Most people have a general idea of what it means to practice organic farming, but here at Love Apple Farms we often field questions related to another agricultural practice: biodynamic farming. Created by the philosopher and educator Rudolf Steiner, biodynamics can seem intimidating at first, but with a few basic concepts under your belt it's easy to understand why we choose to farm not just organically, but biodynamically as well. To this end, we've recently started holding scheduled meetings with farm staff and apprentices to continue our education in biodynamic farming.
We began with a good working definition: biodynamic farming is a regenerative farming system focused on soil health and the integration of plants and animals (the key difference between a certified organic and a certified biodynamic farm is that the latter must have animals). As a farmer, the principle biodynamic tenets you must adhere to are as follows: you should make your own compost (with the manure from your animals), use the biodynamic homeopathic soil and compost preps, follow the biodynamic planting calendar (a new one is released each year), and save your own seeds. The goal for a biodynamic farm is to become a “closed-loop farm organism,” and each of these tenets helps you move closer to achieving this. (For example, ideally you will feed your animals with food you have grown, and in turn their manure will provide natural fertilizer for your crops.)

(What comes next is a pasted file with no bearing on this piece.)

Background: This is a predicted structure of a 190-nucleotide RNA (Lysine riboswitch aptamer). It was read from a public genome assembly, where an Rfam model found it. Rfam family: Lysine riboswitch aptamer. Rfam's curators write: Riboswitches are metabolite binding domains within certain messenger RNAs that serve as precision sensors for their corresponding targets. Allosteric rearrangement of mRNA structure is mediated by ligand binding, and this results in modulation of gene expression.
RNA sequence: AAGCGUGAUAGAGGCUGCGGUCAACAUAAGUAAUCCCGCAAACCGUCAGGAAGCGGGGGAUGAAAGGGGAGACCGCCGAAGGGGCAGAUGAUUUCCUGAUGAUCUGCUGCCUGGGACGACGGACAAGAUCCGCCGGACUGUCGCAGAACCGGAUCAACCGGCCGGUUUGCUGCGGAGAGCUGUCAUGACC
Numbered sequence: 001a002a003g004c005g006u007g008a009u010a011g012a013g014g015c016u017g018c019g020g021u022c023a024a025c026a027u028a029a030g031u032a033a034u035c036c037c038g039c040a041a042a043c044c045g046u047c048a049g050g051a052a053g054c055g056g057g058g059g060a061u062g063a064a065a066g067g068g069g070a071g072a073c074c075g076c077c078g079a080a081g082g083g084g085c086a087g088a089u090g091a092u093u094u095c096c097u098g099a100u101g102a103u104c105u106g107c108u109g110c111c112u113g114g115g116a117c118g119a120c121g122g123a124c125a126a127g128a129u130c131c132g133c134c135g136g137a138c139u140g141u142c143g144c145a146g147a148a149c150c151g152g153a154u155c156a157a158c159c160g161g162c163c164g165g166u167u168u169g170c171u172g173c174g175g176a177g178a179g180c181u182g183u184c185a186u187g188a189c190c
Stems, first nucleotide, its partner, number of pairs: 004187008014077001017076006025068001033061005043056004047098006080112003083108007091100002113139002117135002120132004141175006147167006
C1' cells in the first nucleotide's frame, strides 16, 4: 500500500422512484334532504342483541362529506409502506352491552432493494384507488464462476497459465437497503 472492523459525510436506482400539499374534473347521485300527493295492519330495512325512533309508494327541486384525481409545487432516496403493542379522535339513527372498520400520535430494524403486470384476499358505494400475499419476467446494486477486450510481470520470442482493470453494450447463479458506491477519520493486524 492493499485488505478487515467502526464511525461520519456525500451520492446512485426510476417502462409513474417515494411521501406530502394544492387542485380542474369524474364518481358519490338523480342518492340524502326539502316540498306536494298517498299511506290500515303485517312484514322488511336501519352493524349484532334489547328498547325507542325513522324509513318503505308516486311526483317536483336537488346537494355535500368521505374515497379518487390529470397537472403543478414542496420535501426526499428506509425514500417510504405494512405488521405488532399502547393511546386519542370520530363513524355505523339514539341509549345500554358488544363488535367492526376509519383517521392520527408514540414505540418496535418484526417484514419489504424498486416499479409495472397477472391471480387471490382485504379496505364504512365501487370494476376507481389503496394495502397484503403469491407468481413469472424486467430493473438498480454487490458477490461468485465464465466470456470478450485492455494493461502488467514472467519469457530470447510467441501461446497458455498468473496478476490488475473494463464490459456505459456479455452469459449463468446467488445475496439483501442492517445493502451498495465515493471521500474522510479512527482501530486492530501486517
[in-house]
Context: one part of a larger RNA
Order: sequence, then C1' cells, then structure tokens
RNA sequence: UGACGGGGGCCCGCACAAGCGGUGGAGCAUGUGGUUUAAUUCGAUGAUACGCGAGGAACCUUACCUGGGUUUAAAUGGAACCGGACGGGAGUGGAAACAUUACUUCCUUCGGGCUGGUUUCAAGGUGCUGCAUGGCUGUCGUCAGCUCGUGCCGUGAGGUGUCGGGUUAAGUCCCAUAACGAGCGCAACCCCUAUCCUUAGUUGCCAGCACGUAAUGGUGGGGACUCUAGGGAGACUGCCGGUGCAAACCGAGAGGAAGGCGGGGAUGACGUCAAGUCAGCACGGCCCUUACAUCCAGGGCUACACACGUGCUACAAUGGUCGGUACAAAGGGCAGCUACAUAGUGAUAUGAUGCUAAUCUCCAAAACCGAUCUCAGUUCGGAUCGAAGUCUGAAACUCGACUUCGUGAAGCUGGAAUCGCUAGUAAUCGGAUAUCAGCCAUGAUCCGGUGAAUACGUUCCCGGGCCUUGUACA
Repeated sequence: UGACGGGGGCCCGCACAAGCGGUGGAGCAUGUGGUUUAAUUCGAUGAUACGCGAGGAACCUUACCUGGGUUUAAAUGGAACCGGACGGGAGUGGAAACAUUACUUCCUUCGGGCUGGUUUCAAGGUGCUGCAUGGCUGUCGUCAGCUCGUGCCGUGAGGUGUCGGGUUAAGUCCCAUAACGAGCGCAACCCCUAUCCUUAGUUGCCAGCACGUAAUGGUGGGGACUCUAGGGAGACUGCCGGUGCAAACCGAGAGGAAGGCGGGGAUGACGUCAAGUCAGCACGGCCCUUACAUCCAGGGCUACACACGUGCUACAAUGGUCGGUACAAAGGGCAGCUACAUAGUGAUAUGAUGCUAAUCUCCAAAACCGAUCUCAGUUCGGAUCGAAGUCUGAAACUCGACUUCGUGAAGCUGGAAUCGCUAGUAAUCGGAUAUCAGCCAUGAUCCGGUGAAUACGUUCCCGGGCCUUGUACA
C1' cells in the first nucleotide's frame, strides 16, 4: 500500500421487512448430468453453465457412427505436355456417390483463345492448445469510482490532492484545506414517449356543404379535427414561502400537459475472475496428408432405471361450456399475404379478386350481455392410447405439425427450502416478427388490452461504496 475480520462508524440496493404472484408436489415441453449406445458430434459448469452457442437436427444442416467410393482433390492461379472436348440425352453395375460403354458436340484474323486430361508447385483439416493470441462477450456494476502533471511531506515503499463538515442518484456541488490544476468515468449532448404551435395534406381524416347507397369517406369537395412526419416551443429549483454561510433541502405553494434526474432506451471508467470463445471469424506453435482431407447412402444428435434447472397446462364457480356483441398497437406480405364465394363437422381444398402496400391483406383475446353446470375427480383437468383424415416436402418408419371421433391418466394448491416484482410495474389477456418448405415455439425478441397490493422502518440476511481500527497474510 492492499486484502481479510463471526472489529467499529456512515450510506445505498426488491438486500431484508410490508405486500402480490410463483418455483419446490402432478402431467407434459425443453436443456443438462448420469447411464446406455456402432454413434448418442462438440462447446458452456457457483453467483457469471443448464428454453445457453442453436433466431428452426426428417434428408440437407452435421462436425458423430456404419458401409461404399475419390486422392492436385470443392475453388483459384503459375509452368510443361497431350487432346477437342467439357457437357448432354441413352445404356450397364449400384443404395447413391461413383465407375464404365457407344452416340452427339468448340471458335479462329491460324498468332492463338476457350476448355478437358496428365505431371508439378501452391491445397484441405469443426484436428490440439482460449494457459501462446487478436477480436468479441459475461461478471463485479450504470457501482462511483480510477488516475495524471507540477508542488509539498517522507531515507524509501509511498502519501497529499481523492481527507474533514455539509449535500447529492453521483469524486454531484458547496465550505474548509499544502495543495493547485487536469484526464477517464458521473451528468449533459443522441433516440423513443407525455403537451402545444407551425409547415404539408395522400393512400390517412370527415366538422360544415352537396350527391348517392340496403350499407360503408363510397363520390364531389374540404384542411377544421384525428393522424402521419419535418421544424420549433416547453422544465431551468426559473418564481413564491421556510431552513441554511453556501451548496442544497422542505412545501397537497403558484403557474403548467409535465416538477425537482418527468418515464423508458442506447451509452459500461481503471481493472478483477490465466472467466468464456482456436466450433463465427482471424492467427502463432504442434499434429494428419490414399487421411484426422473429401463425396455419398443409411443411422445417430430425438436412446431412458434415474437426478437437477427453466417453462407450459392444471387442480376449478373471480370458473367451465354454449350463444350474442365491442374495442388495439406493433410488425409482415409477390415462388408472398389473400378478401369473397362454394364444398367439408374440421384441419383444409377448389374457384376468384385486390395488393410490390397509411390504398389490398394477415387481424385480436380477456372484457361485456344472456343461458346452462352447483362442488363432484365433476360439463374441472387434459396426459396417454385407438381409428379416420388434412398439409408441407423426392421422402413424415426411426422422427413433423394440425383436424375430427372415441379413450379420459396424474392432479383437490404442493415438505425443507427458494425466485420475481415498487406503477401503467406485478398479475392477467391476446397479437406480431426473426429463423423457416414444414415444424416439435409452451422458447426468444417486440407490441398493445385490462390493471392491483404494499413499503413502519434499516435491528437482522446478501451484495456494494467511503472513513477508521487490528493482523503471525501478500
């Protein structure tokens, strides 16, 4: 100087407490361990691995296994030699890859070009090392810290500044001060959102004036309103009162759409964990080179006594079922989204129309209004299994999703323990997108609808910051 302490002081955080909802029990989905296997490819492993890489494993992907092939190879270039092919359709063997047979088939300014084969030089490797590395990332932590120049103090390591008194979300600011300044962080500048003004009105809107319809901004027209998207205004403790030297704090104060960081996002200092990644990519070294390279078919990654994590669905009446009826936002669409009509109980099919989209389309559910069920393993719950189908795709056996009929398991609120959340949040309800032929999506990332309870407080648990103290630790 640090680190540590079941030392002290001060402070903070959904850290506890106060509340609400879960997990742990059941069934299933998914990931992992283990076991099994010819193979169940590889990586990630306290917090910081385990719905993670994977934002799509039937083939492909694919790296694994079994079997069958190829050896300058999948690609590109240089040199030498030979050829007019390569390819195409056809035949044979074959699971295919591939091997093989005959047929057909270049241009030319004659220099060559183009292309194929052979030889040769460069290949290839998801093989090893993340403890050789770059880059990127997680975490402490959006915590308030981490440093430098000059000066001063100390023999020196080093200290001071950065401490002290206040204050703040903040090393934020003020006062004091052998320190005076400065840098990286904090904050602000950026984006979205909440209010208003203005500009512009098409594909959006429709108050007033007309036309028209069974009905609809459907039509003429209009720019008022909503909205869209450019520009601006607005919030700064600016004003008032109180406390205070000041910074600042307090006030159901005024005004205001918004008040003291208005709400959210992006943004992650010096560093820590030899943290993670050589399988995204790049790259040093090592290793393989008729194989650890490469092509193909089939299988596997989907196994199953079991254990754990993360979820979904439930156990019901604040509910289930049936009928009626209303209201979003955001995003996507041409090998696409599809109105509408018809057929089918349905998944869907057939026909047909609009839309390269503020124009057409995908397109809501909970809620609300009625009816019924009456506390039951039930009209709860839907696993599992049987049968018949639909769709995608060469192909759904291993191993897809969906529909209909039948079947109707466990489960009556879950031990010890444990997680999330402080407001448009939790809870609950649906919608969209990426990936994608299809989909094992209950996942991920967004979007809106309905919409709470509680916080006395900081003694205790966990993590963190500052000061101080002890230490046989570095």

Making compost is a key component of biodynamics, and it means that nothing on the farm is wasted—food scraps, animal manure, and even paper products all contribute to healthy compost piles. The homeopathic soil preps are applied to your compost and soil, and as laid out by Steiner, maximize farm fertility (an example is a cow horn stuffed with fresh manure and buried in the ground for six months, after which it is dug up, mixed with water, and sprinkled on the soil). The biodynamic planting calendar uses the phases of the moon to predict when it is best to plant and harvest each of your four plant types: fruit, root, leaf, or flower. Finally, saving your own seeds enables your farm to function as an entirely closed loop and encourages crop adaptation to microclimates.
Here at Love Apple we follow the biodynamic tenets as closely as we can, for although farming biodynamically can be challenging, it is immensely rewarding and leads to optimum soil health. For more information on biodynamics please see our recommended reading list, and you can access Rudolf Steiner’s lectures on the subject here.